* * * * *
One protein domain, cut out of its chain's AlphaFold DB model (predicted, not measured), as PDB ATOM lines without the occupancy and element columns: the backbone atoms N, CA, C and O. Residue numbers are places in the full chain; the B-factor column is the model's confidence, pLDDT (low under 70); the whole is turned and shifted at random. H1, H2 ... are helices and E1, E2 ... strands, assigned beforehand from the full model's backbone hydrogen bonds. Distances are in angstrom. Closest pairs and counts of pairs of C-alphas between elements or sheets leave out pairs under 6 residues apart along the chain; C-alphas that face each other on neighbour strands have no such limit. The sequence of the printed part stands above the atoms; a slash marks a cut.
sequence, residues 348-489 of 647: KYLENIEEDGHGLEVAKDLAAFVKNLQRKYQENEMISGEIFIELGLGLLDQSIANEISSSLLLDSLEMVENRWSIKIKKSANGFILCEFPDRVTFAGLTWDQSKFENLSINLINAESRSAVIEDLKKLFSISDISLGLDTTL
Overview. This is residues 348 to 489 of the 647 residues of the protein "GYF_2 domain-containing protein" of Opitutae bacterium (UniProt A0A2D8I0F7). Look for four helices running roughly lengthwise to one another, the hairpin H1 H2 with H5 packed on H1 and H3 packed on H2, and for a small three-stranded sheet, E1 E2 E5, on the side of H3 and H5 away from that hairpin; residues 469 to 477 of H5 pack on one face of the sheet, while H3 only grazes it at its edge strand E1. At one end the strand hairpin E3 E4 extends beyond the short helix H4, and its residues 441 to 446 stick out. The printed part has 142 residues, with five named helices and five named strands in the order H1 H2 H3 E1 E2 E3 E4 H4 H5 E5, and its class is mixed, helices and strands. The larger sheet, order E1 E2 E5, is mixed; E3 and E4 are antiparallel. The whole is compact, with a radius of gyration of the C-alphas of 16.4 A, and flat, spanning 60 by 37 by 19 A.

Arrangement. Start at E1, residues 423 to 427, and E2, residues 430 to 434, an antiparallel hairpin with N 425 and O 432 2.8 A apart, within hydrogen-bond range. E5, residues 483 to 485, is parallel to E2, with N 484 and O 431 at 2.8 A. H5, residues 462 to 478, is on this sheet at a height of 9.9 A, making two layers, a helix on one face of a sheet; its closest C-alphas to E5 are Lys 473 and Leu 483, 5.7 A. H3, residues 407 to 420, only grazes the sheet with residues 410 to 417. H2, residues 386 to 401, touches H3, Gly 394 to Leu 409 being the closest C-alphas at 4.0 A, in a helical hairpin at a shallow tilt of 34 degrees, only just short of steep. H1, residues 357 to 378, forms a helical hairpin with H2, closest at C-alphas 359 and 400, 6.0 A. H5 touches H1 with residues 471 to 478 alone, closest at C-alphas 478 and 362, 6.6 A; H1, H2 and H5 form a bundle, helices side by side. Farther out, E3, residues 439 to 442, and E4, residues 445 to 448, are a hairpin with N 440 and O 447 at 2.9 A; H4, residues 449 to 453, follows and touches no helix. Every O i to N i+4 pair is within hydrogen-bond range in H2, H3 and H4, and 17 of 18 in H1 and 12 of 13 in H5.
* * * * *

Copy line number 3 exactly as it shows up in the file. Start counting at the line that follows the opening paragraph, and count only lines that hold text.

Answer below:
Arrangement. Start at E1, residues 423 to 427, and E2, residues 430 to 434, an antiparallel hairpin with N 425 and O 432 2.8 A apart, within hydrogen-bond range. E5, residues 483 to 485, is parallel to E2, with N 484 and O 431 at 2.8 A. H5, residues 462 to 478, is on this sheet at a height of 9.9 A, making two layers, a helix on one face of a sheet; its closest C-alphas to E5 are Lys 473 and Leu 483, 5.7 A. H3, residues 407 to 420, only grazes the sheet with residues 410 to 417. H2, residues 386 to 401, touches H3, Gly 394 to Leu 409 being the closest C-alphas at 4.0 A, in a helical hairpin at a shallow tilt of 34 degrees, only just short of steep. H1, residues 357 to 378, forms a helical hairpin with H2, closest at C-alphas 359 and 400, 6.0 A. H5 touches H1 with residues 471 to 478 alone, closest at C-alphas 478 and 362, 6.6 A; H1, H2 and H5 form a bundle, helices side by side. Farther out, E3, residues 439 to 442, and E4, residues 445 to 448, are a hairpin with N 440 and O 447 at 2.9 A; H4, residues 449 to 453, follows and touches no helix. Every O i to N i+4 pair is within hydrogen-bond range in H2, H3 and H4, and 17 of 18 in H1 and 12 of 13 in H5.